Julie: We set out to specifically design action figures for girls because no one else was doing it. There are shelves and shelves of action figures for boys, but you will not find one shelf in a toy store devoted to action figures for girls. The female action figures on the market are designed for the collector community, and they are designed in a way that renders them inappropriate as playthings for the average 4-year-old, girl or boy. The reason that these figures are almost always geared toward men is simple; Historically, superhero comic books have been purchased almost entirely by males. As much as Dawn and I loved watching Lynda Carter play Wonder Woman on television when we were young, the truth is that 90% of the Wonder Woman readership is male. She was created for men and drawn for men. And, I imagine, that same could be said about almost every female comic book character. The problem is that we don't live in a bubble. Thanks to (for example) the heavy overuse of photoshop which "erases" real women and replaces them with doll-like imitations, the constant abuse and put-downs of women on low-cost reality television, and even the "tarting-up" of iconic figures like Strawberry Shortcake and Holly Hobbie, girls (and boys) are internalizing messages about what it means to be a "perfect" woman that are completely unattainable because they aren't real. As parents, we are concerned about the research that shows that portraying women in the media and, by extension, the toy world in an unrealistic way negatively affects the way that girls perceive themselves, can lead to lower self-esteem and body-image problems, affect social behavior, and even discourage young women from entering certain professions. To that end, we are trying to put a healthy image of women out into the world for young girls to emulate and identify with as they play.
How did you come up with the super powers for each of your heroines? Why was it so important that the action figures exhibited these traits?
Dawn: Play is very powerful. The stories we tell ourselves while we play have a huge impact on the stories we tell ourselves later in life. Belief in fantasy and magic, and the creation of epic stories of adventure and action become the soundtrack in our heads. We all need to believe that we are capable of extraordinary acts and to know we have inside of us powers that are greater than what we have previously imagined. The super powers that are inherent in each of the Elements are an important component of sparking the stories we envision girls telling themselves and each other. The powers are seeds from which hours of play will grow. Bravery can create a protective force field around herself and others – Honesty can make others tell the truth – Energy can control electrical impulses. Those are powerful ideas to play with. Or, as we like to say, let's "Play With Power."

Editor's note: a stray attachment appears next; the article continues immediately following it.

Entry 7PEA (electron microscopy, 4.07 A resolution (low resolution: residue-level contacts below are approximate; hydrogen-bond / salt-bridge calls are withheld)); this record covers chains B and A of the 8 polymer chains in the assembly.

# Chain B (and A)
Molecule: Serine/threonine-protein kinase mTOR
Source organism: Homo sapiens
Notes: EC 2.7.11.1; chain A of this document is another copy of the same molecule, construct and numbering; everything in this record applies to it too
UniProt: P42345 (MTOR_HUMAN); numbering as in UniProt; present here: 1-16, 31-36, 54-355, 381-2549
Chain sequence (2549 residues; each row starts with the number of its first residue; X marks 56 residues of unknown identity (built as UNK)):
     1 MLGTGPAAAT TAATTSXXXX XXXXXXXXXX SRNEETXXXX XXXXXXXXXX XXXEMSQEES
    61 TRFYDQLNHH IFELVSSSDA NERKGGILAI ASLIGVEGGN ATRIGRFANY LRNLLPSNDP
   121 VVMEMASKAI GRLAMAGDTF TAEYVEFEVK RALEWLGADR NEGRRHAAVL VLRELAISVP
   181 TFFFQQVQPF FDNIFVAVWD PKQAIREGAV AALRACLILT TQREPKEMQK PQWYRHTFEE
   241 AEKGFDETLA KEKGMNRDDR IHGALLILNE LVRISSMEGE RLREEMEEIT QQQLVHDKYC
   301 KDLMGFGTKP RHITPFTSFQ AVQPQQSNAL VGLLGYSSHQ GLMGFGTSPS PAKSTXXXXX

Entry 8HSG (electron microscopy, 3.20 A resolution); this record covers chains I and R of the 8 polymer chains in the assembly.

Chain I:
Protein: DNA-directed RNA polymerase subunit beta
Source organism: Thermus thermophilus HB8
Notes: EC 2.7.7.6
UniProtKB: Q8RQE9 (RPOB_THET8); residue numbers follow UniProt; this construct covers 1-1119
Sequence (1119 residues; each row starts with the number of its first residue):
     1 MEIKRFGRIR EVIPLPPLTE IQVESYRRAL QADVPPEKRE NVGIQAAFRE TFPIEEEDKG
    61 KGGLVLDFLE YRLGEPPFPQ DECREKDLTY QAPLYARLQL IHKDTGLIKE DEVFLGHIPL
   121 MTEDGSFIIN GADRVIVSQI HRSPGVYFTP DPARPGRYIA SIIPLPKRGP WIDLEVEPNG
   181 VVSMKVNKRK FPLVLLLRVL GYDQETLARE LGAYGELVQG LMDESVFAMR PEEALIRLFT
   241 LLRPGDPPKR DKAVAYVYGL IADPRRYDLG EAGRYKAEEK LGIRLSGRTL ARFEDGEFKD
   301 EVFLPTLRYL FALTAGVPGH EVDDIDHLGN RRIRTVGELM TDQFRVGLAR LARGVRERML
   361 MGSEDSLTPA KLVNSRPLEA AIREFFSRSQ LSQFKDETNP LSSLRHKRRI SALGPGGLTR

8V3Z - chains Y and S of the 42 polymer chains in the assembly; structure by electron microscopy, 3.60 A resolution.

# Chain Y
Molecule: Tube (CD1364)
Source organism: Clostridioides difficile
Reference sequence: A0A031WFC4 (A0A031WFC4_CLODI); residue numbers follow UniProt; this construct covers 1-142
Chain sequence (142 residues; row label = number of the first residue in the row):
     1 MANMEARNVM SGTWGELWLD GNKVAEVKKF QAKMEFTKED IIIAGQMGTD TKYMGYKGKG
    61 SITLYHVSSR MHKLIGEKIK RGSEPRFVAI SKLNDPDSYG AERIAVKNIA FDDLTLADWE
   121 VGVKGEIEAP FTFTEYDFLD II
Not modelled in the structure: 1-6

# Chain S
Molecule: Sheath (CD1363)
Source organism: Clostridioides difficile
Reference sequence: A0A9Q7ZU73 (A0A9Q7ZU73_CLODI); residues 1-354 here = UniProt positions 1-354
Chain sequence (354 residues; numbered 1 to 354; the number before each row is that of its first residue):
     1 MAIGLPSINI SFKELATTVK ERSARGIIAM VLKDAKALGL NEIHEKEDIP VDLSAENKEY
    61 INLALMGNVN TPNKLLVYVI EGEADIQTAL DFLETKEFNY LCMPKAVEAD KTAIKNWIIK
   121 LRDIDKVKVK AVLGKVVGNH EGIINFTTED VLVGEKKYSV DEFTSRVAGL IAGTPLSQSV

Julie: By offering a child both the definition of the power as well as the correlating superpower, we are inviting them to think about what it takes to be a courageous person, and also giving them the tools to play in a different way than they do with other toys. We like to say that we aren't anti-doll or anti-princess. Rather, we believe that if you give a girl a different toy, she will tell a different story.
Fear is a really interesting power. I'm assuming she's the villain? Can you tell us a little bit about why that element was included in the lineup?
Dawn: Ah, Fear. One of our most talked about Powers. We have lots to say on this subject. So much to say, in fact, that we have an IAmElemental Blog post coming soon on this topic – so stay tuned for more on Fear.
Can you tell me a little bit about the phrase: "It's not superheroes, it's superpowers"?
Julie: IAmElemental is founded on the premise that every single one of us is already a superhero, and that all the superpowers we could ever want or need are already inside of us. One way to inspire girls to be their best, most powerful selves is to allow them to re-imagine themselves as the hero of their play experience. To that end, we re-imagined the action figure concept. In the IAmElemental Universe, the girl is the superhero, and the figures are the personification of their powers. These Elements of Power break down the building blocks of character into easily digestible bits. Put a "Power" in their hands, and kids instantly get it.
What are the next steps following the success of your Kickstarter?
Dawn: We are incredibly focused on production and execution right now. We have a lot of Kickstarter Backers to surprise and delight and a lot of new customers at iamelemental.com, as well as some great independent toy stores that have pre-ordered our products for the fall. We are in development on our next series, which we have announced will be Wisdom, as well as 6.5 inch figure that we think fans, adults and kids alike, will love. So stay tuned. We're just getting started.
To learn even more about IAmElemental, you can check them out on their social media pages below. You can also become a part of our girl power community at SweetyHigh.com!